High-speed internet, training for teachers and accessible technical support will be key features of a government plan to make technology more a part of daily classroom activity.
These are also among the priorities of second-level principals who took part in a census of information and communications technology (ICT) that has informed the Digital Strategy for Schools due to be published soon by Education Minister Jan O’Sullivan.
Department of Education secretary general Seán Ó Foghlú told school managers yesterday that the potential of ICT to enhance student learning will underpin the strategy. But details of what investment will go into the plan have yet to be finalised as the department awaits government approval of its capital budget for the next five years.
Mr Ó Foghlú revealed, however, that it will involve the provision of online and face-to-face training for serving teachers, and the integration of ICT into pre-service teaching degrees. The census among second-level staff found that 89% of principals saw increased student interest arising from use of ICT, but insufficient technical support, ageing devices and inadequate time to plan and prepare were seen as the biggest obstacles to its effective use.
Principals listed high-quality broadband connectivity and teachers’ access to equipment to support learning as the biggest priorities, both issues singled out by almost two-thirds of them. But there was also strong demand for more assistance with internet safety and related issues, and for high-quality school-wide wireless networking.
Joint Managerial Body (JMB) president, Fr Paul O’Connell, said schools need to be given the tools to get on with the job, particularly in light of the heavy dependence on technology of junior cycle reforms being voted on by teachers this month.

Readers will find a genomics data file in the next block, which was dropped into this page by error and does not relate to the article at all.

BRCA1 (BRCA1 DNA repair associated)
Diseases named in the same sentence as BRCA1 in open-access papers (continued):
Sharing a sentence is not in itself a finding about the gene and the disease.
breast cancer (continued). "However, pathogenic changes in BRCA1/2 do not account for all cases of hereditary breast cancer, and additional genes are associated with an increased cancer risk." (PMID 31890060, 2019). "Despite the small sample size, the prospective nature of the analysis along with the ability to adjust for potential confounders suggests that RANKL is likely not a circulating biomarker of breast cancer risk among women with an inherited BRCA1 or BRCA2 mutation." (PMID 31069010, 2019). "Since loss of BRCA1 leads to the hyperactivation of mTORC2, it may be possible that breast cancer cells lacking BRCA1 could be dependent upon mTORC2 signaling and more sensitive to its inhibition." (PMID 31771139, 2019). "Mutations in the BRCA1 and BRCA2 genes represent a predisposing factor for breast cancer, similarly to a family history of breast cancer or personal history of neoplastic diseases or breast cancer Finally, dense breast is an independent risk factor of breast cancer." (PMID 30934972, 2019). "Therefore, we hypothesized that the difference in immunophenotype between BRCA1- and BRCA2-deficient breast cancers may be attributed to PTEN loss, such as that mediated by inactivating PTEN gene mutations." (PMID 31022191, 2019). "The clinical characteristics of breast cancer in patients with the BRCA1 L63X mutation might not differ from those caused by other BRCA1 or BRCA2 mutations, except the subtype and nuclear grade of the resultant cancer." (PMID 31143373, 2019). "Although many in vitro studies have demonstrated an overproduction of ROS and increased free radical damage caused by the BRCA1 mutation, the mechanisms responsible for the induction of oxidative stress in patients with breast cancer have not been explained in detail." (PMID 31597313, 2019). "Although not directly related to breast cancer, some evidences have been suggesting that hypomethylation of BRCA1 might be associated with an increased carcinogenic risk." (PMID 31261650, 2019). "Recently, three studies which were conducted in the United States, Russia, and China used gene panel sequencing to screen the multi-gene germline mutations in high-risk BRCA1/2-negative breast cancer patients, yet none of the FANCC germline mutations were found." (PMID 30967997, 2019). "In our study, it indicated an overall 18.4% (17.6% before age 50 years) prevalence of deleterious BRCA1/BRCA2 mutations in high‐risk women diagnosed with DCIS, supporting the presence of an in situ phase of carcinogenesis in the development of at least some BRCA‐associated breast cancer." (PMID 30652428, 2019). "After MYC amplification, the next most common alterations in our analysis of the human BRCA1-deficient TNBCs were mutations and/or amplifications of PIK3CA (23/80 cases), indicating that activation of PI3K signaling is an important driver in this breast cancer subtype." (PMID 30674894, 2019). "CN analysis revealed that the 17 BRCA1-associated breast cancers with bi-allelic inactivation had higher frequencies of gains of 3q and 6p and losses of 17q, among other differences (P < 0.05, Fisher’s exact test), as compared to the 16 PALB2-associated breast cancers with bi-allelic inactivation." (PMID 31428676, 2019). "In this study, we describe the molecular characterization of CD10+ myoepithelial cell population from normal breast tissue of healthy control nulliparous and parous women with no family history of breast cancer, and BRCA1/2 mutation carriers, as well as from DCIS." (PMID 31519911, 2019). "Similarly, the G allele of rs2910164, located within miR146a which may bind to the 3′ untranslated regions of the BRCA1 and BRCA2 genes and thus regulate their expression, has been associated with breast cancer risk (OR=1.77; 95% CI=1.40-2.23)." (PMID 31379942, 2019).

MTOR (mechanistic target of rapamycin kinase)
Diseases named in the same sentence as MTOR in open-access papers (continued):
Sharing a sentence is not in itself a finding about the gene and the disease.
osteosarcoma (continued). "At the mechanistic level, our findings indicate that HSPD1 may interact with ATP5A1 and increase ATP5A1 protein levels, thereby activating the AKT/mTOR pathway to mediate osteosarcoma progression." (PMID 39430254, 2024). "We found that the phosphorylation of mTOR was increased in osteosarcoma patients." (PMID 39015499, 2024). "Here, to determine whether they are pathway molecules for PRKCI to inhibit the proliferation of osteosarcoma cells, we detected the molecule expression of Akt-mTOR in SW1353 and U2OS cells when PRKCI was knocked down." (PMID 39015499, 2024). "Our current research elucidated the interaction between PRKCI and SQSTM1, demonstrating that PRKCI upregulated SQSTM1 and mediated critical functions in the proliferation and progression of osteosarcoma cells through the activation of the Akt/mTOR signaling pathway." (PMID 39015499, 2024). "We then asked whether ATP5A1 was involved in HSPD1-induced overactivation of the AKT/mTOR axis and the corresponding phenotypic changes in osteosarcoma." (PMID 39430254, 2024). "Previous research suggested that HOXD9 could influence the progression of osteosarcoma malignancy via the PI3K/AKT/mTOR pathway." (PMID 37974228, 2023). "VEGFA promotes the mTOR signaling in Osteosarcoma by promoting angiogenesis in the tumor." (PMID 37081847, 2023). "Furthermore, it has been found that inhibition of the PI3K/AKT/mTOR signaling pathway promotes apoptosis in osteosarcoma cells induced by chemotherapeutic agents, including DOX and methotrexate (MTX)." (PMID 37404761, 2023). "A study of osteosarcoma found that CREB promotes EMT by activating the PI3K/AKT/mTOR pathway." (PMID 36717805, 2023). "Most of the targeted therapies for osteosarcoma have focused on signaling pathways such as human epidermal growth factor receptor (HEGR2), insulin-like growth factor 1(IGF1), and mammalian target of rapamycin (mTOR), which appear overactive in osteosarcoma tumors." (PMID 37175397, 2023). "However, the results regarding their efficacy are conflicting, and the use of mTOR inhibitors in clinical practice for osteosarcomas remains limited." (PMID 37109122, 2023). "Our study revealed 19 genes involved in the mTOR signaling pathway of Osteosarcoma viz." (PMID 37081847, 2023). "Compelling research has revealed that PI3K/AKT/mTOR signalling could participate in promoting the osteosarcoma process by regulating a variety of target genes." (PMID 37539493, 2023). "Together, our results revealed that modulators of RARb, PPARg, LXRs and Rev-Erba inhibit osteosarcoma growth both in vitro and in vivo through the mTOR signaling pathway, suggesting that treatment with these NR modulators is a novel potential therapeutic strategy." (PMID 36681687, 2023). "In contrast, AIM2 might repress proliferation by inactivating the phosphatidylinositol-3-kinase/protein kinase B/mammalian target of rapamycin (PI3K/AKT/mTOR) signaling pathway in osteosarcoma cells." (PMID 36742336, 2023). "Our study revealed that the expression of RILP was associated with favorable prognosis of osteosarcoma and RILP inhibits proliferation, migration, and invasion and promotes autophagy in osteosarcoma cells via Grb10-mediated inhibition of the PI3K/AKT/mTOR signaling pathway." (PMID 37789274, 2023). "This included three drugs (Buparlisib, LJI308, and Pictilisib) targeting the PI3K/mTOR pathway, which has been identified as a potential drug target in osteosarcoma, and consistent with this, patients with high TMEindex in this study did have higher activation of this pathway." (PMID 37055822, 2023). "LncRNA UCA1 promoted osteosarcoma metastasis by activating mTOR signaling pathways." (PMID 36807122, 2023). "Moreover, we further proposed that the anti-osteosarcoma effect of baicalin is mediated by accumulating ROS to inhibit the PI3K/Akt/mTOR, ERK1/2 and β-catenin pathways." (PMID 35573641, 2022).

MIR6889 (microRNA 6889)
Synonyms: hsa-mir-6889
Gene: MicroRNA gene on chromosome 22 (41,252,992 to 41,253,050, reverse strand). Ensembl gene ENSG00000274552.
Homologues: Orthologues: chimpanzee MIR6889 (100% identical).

“It makes absolutely no sense to have a wonderful digital strategy document with no commitment from Government to resource it,” he said.
While 100 megabit-per-second (Mbps) broadband should now be in place at all 720 second-level schools, the strategy is unlikely to commit to universal high-speed internet for all 3,300 primary schools, given the economics of servicing a wider mix of locations and sizes. But it is expected that efforts to significantly improve broadband services for primary classes will form a key aspect of any investment to be announced with details of the strategy in the coming weeks.
It has been devised after public consultations and views being taken from young people, teachers and parents, as well as the schools census due to be published later this month. Mr Ó Foghlú said the strategy will set out a five-year programme to maximise use of digital technologies.
“This strategy will contain actions that will facilitate schools and teachers in adapting new methodologies for teaching and engaging with students using ICT in a seamless way in teaching, learning and assessment,” he said.
The details emerge after an Organisation for Economic Co-operation and Development (OECD) report this week revealed very low use of ICT and internet in Irish schools compared to other developed countries. But it also showed that countries which have invested heavily in schools’ ICT have not seen noticeable improvements in teenagers’ results in international, reading, maths and science tests.
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